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HTC Thunderbolt Review Part 2

Part Two of Two

About.com Rating 3.5 Star Rating


Screen Shot of Weather Widget

Either the widget thinks that I am in Portsmouth (which I am not) or it is unable to update.

Thomas Phelps
Low Resolution picture from Thunderbolt

Even at a lower level of resolution, the Thunderbolt's camera takes great pictures

Thomas Phelps
Screen Shot of apps currently running

After 10 minutes of shutting everything down, the Thunderbolt automatically launches apps; most of which I wish were not ever installed.

Thomas Phelps

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In the first part of this two part, hands-on review of the HTC Thunderbolt, I discussed the general look and feel of the device and shared several of my concerns and issues with the Thunderbolt. I wrote my first impressions three days after the Thunderbolt became my main phone. This article comes after nearly two weeks of heavy HTC Thunderbolt hands-on experience.

Has my opinion of the Thunderbolt improved from 11 days ago or will this phone find itself back in the Verizon warehouse soon?


The Back Cover


Every phone that I've ever used needs an occasional battery pull or hard reset to get things working again correctly. The Thunderbolt has needed a battery pull a bit more often than other Android phones, which would be more of a nuisance than a real issue if not for the back cover. The back cover is simply ridiculously hard to remove. Its thin plastic design forces me to be very careful when trying to pry it free, for fear of snapping the cover into pieces.

My calls to Verizon support about why this phone needs a battery pull so often didn't yield any useful suggestions. The first time I called, the specialist needed to do some research on the issue, which indicated one of two things;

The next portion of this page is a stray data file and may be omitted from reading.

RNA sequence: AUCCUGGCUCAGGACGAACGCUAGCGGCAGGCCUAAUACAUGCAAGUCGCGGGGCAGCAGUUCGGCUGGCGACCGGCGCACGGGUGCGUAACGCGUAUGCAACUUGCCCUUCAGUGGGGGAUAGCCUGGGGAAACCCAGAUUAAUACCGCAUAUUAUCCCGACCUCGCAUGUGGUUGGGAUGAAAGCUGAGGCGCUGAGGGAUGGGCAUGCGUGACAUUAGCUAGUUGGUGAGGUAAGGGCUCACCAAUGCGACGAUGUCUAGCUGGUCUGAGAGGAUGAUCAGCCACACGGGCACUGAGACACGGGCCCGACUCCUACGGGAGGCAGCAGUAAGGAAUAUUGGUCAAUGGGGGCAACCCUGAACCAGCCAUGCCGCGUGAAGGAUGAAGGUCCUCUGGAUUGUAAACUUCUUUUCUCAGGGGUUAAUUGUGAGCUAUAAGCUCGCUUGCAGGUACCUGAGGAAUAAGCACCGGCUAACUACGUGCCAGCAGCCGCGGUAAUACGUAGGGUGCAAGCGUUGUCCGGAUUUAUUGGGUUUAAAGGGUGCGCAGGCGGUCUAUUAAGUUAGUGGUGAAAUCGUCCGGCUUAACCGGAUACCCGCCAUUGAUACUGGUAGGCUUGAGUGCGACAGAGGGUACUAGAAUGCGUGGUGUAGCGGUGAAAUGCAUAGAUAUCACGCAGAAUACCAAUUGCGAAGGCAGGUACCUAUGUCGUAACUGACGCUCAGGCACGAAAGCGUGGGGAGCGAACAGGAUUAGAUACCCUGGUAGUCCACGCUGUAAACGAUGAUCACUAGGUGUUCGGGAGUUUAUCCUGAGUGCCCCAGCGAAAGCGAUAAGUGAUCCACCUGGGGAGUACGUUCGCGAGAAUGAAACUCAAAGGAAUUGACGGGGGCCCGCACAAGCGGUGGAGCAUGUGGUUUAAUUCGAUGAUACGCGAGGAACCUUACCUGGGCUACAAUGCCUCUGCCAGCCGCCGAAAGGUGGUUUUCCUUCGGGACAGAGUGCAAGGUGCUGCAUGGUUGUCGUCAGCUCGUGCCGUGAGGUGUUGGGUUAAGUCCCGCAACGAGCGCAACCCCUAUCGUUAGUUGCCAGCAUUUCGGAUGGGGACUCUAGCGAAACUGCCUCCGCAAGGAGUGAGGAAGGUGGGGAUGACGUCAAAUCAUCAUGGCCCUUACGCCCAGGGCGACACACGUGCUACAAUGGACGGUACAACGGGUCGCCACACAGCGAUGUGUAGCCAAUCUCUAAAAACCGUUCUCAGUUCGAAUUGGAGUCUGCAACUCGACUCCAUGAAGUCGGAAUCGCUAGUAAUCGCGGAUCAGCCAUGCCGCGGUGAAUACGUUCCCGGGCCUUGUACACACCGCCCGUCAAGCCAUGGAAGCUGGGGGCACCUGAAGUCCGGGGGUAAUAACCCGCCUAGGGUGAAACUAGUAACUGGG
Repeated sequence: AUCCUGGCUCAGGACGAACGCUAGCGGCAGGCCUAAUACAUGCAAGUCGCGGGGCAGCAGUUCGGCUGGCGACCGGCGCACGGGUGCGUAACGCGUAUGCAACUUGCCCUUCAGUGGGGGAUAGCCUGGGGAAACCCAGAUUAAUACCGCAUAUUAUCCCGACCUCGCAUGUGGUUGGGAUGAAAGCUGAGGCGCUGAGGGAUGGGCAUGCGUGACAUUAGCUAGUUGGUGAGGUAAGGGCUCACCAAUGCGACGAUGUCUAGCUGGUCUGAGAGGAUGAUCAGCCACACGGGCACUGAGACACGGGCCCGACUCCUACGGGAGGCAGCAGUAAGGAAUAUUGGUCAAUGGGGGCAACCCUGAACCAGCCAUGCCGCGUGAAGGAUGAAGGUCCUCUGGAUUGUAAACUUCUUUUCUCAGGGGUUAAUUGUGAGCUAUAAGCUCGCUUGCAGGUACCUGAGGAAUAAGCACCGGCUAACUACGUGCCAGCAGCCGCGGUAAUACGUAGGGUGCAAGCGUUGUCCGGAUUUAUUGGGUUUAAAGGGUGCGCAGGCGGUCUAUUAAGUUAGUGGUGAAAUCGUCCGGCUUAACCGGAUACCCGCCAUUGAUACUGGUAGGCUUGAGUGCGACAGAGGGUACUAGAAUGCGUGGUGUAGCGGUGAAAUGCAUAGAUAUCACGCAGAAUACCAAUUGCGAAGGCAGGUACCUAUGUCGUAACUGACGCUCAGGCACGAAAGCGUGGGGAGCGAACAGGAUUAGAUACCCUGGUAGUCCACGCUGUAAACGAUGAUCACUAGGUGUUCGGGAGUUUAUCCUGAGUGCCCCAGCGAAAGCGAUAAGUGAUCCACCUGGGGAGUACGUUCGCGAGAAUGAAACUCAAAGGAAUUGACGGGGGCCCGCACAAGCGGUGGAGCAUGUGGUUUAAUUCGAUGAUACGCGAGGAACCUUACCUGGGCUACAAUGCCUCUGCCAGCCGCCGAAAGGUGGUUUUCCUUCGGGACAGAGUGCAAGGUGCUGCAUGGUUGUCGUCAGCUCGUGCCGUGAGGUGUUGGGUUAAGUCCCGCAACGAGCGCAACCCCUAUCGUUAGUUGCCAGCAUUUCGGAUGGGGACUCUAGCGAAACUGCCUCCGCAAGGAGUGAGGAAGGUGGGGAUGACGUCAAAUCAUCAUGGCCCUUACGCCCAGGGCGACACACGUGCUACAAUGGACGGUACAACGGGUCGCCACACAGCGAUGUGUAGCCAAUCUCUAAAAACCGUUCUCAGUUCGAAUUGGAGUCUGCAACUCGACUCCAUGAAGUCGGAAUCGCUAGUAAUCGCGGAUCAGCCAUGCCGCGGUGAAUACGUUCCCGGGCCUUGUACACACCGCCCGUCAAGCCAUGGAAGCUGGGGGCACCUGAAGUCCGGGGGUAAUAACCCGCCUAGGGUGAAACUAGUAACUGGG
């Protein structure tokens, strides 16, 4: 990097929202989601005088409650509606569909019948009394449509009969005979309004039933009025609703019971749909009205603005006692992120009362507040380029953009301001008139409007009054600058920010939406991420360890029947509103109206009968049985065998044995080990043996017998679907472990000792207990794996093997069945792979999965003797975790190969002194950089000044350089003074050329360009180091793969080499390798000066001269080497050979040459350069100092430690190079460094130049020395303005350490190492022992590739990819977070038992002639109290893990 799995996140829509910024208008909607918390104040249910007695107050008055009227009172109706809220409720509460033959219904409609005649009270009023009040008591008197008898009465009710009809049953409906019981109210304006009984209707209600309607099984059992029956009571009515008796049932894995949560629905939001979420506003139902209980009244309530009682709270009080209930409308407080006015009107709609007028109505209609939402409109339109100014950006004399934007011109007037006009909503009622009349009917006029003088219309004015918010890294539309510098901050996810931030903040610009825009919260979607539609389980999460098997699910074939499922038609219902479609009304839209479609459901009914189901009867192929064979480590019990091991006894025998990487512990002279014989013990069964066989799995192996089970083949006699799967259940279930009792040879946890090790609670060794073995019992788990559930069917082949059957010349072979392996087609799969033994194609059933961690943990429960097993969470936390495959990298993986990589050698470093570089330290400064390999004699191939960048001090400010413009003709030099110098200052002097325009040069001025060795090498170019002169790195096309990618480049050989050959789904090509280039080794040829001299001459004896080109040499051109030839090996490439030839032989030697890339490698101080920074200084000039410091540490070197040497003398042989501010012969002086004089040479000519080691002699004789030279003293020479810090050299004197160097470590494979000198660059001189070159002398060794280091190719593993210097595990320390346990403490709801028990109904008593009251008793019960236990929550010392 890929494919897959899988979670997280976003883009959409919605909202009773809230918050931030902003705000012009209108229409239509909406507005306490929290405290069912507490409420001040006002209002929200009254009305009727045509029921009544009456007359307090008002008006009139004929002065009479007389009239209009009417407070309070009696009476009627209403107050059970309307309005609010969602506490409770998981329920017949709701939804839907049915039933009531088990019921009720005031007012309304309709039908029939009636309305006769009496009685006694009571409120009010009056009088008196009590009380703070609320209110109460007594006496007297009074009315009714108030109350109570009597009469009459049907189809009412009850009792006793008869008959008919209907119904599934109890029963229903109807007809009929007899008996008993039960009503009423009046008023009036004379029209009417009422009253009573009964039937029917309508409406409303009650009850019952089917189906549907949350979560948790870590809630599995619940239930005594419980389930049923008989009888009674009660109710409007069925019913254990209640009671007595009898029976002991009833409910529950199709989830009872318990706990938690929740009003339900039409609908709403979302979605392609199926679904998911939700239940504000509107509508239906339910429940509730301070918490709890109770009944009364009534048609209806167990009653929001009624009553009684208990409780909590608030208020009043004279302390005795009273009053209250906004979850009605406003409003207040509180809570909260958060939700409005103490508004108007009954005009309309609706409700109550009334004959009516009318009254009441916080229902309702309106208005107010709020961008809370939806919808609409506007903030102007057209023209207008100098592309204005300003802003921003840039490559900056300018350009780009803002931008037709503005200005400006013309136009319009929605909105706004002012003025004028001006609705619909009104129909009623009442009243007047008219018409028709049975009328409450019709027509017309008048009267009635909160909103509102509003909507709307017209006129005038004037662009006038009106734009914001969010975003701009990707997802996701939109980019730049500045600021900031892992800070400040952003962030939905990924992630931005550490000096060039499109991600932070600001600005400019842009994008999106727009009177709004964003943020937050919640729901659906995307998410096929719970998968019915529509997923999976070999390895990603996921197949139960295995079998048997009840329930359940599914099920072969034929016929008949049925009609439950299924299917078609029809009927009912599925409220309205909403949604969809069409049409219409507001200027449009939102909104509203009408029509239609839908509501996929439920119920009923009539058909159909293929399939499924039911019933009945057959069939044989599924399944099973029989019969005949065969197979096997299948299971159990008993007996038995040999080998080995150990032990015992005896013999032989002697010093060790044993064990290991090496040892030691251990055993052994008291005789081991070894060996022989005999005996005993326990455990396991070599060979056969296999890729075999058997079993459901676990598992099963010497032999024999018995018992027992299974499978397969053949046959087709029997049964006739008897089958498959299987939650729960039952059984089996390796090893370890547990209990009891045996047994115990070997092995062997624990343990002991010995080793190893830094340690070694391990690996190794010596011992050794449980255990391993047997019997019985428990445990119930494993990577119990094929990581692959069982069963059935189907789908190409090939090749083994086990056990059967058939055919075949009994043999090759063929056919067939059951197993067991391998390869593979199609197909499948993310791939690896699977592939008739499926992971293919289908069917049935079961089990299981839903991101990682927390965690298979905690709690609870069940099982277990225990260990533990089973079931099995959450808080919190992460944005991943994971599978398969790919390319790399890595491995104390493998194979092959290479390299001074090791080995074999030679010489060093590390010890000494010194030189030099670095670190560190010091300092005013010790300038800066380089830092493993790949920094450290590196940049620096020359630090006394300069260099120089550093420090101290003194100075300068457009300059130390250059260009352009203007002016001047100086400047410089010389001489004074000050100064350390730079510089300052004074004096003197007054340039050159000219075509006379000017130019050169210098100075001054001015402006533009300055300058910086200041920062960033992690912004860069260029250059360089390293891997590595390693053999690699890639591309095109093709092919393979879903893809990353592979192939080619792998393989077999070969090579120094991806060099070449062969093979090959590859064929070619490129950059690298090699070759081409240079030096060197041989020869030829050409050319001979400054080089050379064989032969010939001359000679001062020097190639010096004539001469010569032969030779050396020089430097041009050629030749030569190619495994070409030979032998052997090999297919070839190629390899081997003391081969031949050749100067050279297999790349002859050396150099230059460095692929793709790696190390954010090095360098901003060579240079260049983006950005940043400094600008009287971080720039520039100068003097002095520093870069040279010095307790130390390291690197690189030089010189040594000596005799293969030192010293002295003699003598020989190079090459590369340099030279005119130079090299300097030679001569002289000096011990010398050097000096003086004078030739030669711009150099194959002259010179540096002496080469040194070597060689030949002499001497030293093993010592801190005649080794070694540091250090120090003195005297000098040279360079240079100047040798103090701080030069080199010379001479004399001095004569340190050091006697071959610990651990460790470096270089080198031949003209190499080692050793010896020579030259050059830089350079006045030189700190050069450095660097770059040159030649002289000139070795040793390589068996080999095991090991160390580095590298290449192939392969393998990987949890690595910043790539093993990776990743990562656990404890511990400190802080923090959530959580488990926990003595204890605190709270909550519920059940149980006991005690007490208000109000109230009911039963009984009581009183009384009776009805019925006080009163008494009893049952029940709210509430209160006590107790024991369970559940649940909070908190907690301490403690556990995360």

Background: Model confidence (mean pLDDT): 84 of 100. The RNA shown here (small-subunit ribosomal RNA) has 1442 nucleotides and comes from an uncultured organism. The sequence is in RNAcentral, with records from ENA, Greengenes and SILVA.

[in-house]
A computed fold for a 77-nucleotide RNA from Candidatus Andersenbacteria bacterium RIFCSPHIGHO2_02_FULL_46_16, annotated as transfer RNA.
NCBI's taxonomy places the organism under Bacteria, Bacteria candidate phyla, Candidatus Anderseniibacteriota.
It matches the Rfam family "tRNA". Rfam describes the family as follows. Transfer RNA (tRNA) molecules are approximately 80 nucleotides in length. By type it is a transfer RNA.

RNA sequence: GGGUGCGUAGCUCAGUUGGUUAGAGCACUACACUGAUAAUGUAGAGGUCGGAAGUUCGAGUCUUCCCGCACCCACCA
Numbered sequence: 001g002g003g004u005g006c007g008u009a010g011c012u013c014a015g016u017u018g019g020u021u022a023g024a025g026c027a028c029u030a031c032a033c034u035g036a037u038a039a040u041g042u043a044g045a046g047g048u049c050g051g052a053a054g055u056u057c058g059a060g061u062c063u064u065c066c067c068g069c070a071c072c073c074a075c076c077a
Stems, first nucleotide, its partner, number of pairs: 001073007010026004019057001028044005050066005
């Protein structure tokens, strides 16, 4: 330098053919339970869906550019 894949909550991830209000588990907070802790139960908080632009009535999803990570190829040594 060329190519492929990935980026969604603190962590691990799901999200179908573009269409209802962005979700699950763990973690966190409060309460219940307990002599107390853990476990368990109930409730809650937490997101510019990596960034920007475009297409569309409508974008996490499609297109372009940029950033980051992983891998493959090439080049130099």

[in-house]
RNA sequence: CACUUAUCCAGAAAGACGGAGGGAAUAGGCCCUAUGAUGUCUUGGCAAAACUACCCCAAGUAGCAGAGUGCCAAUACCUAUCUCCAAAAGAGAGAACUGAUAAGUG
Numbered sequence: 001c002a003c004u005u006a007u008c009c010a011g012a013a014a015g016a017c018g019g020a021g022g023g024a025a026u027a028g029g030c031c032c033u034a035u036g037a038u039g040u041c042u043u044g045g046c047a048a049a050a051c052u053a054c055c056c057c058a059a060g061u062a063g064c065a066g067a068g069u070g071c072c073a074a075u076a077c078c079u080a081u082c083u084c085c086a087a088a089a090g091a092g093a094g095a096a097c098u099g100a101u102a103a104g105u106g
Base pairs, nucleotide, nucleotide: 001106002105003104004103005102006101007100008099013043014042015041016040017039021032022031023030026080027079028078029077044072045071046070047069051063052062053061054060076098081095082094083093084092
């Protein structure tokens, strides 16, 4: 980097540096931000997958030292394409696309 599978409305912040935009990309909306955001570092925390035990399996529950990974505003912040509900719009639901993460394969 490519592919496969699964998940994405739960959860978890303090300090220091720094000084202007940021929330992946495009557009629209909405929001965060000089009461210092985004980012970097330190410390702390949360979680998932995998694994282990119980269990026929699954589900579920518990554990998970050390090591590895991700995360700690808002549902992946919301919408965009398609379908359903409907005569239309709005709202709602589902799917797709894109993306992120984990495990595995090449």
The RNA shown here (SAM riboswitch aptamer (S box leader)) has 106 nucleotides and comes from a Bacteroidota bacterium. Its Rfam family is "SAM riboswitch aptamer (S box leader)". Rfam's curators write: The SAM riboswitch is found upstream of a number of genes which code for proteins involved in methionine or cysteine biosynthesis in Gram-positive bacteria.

1. She hadn't received enough training to be fully competent regarding the Thunderbolt.
  2. I was one of the few having issues and there was no database to consult for possible fixes.

By my third call, the specialist had some immediate suggestions to resolve the issues. This indicates that I was not alone in my challenges and that the database of issues and resolutions was building quickly.

I know that starting a review off by talking about the back cover may seem a bit trivial. But considering how often I had to pull the battery and how hard it is to get access to the battery, the back cover is the main thing that comes to my mind when thinking about the Thunderbolt.

My Incredible was shipped with a special tool used to remove the back cover. There was no included tool with the Thunderbolt which, at first, led me to believe that the back cover issue was corrected.

It wasn't corrected.


What I Love About The Thunderbolt


After getting used to the screen and adjusting some settings, I feel that the Thunderbolt's screen is wonderful. Watching videos and movies on the 4.3 inch screen is truly enjoyable. The resolution is sharp and clear and the screen is incredibly bright. Even with the brightness adjusted to the lower end of the scale, the Thunderbolt delivers a very bright viewing experience.

Both the camera and camcorder take fantastic images. When compared to my Droid 1, the Thunderbolt's camera blows the the Droid's away. The images are simply amazing especially when you consider that the pictures were taken from a camera phone.

The camcorder was also a pleasant surprise. I recorded my son's little league practice and transferred the video to a disk. When played on both my iMac and large screen TV, I could easily see that HTC put some thought and attention into the Thunderbolts camcorder. It would be nice if the Thunderbolt included an HDMI out port (like the Motorola Bionic has) but that lacking feature does not take away from the great picture and video quality of the Thunderbolt.